Money: 5

Monetary policy is used to try to expand or contract the economy in the face of unemployment or inflation, mainly with monetary tools which manipulate  interest rates and the money supply.  Monetary policy is implemented by the Board of Governors of the Federal Reserve Banks and the decisions makers are independent of the President or Congress.  The Board of Governors of the Federal Reserve are appointed by the President and confirmed by the Senate, so the executive and legislative branches of our government do have some influence over the Federal Reserve, but the members of the board are appointed for 14 years.  There are 7 members of the board and the members serve staggered terms,  a new one being appointed every two years.  Board members can only serve one term.  According to the Wikipedia page, Federal Reserve System, there are currently two vacancies on the board because Obama is having difficulty getting his nominees through the Senate.

Some tools of monetary policy are open market operations, the reserve ratio, the discount rate, and quantitative easing.  Open market operations involve the Federal Reserve banks buying or selling either repurchase agreements (for the very short term) or government securities in order to keep interest rates level.  If interest rates are going up, a Federal Reserve bank buys government securities from a commercial bank, then the commercial bank has more money to lend and the money supply goes up and interest rates go back down.  If interest rates are going down, a Federal Reserve bank sells government securities to a commercial bank, then the commercial bank has less money and the money supply goes down and interest rates go back up.

The effect of the reserve ratio is described in previous blogs.  Currently, manipulating reserve ratios is not a large part of monetary policy in the United States, since most of the accounts that still have a reserve ratio requirement are checking accounts and are only a small portion the larger measures of the money supply.

The discount rate is the interest rate charged to commercial banks that borrow, usually for the short term, from the Federal Reserve system because of problems with liquidity.  When commercial banks borrow from the Federal Reserve system using the discount rate, the borrowing is called borrowing from the discount window.  Changing the discount rate has an effect on the different interest rates within an economy and, as such, an effect on the money supply.  Increasing the discount rate makes the borrowing of money more expensive, so has a contracting effect on the money supply.  Decreasing the discount rate makes borrowing cheaper, so has an expansionary effect on the money supply.  From what I have read, the discount rate is not currently a big part of monetary policy.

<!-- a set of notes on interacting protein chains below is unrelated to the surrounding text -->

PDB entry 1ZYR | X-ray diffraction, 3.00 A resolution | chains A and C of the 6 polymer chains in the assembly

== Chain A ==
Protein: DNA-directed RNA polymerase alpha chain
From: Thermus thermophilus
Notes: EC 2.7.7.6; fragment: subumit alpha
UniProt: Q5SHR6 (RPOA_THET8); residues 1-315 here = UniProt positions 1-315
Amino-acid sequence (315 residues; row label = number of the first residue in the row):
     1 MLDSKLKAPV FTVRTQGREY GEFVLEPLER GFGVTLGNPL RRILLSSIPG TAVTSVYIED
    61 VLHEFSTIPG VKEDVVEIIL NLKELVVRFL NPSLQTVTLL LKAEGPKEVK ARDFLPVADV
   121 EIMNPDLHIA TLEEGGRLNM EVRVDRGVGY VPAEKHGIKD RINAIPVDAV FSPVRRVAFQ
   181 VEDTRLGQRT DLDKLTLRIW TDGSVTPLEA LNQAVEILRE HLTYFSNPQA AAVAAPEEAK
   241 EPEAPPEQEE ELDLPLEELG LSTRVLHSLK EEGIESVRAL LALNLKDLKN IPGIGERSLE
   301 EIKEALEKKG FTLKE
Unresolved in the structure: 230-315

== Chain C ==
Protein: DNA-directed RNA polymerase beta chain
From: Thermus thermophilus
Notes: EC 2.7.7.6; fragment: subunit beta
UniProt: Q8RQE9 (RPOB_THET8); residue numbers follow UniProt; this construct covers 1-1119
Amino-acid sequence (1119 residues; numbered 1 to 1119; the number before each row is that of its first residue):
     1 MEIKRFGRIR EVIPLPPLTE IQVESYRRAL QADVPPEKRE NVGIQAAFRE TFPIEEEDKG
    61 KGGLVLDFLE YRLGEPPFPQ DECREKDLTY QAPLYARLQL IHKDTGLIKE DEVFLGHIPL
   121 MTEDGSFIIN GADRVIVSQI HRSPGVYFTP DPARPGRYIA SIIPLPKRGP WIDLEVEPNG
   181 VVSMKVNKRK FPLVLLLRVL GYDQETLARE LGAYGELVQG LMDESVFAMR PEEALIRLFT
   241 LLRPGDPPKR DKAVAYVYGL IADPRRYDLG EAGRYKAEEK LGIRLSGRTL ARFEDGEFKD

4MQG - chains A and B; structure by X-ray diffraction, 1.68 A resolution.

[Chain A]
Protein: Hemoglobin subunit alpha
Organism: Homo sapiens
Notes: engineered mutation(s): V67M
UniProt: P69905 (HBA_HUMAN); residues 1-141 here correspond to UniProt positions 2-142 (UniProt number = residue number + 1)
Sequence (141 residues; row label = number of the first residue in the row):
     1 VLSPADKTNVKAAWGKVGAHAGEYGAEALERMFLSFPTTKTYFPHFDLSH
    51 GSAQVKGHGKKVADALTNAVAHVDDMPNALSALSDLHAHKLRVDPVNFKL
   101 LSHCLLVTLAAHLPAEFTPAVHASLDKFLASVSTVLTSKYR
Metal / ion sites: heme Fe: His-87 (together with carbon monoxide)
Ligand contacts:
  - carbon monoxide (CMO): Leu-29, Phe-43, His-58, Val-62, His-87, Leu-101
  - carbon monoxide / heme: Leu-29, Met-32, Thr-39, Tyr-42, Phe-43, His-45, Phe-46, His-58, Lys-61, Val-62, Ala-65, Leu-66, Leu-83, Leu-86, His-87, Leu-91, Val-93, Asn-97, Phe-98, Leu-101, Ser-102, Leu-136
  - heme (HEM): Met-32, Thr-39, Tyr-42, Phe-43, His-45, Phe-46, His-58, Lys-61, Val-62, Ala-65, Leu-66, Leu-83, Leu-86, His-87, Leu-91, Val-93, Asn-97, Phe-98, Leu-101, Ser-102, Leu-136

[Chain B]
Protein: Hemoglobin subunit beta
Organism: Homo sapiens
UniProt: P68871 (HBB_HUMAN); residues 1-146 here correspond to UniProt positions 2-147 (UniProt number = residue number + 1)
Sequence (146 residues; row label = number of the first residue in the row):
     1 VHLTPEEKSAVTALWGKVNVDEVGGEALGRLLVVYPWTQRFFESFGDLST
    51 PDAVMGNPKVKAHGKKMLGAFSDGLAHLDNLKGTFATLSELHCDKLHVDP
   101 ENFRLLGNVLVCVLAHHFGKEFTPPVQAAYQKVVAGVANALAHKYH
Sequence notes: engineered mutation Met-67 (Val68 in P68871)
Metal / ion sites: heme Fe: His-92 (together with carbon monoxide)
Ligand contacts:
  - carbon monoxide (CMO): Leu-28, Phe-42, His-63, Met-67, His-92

Quantitative easing involves the government buying financial assets from commercial banks and other financial entities in order to put more money into the economy.  According to the Widipedia article Quantitative Easing, open market operations are used to maintain interest rates, but, when interest rates are already low and the economy is stagnating (called a liquidity trap), quantitative easing is used to expand the money supply and put downward pressure on interest rates out into time.  The purpose of quantitative easing is to expand the money supply when interest rates already low and there is no wiggle room for more traditional methods of monetary policy.  With open market operations, the Federal Reserve banks buy and sell short term government securities from and to commercial banks in order to affect the interest rate.  With quantitative easing, different kinds of financial assets are bought that are longer term than with open market operations, which affects longer term interest rates.  The sellers include more than commercial banks and the assets include more than government securities.

Monetary policy, as opposed to fiscal policy, seeks to expand or contract an economy through the ease of access to money, which depends partly on the interest rate.  If the supply of money goes up, interest rates should go down.  If the supply of money is reduced, interest rates should go up.  Fiscal policy seeks to expand or contract an economy through buying goods and services, and thus increasing the amount of money in the economy available to be spent (rather than borrowed).

Health Insurance and Climate Change

I have had the thought about health insurance that health care is, at least partially, so expensive because the consumers of health care do not see the costs directly.  I believe it is around 90% of the country that has health insurance.  If the bills are mainly paid by insurance companies, the consumer sees the cost only indirectly, particularly if the employer pays for health insurance.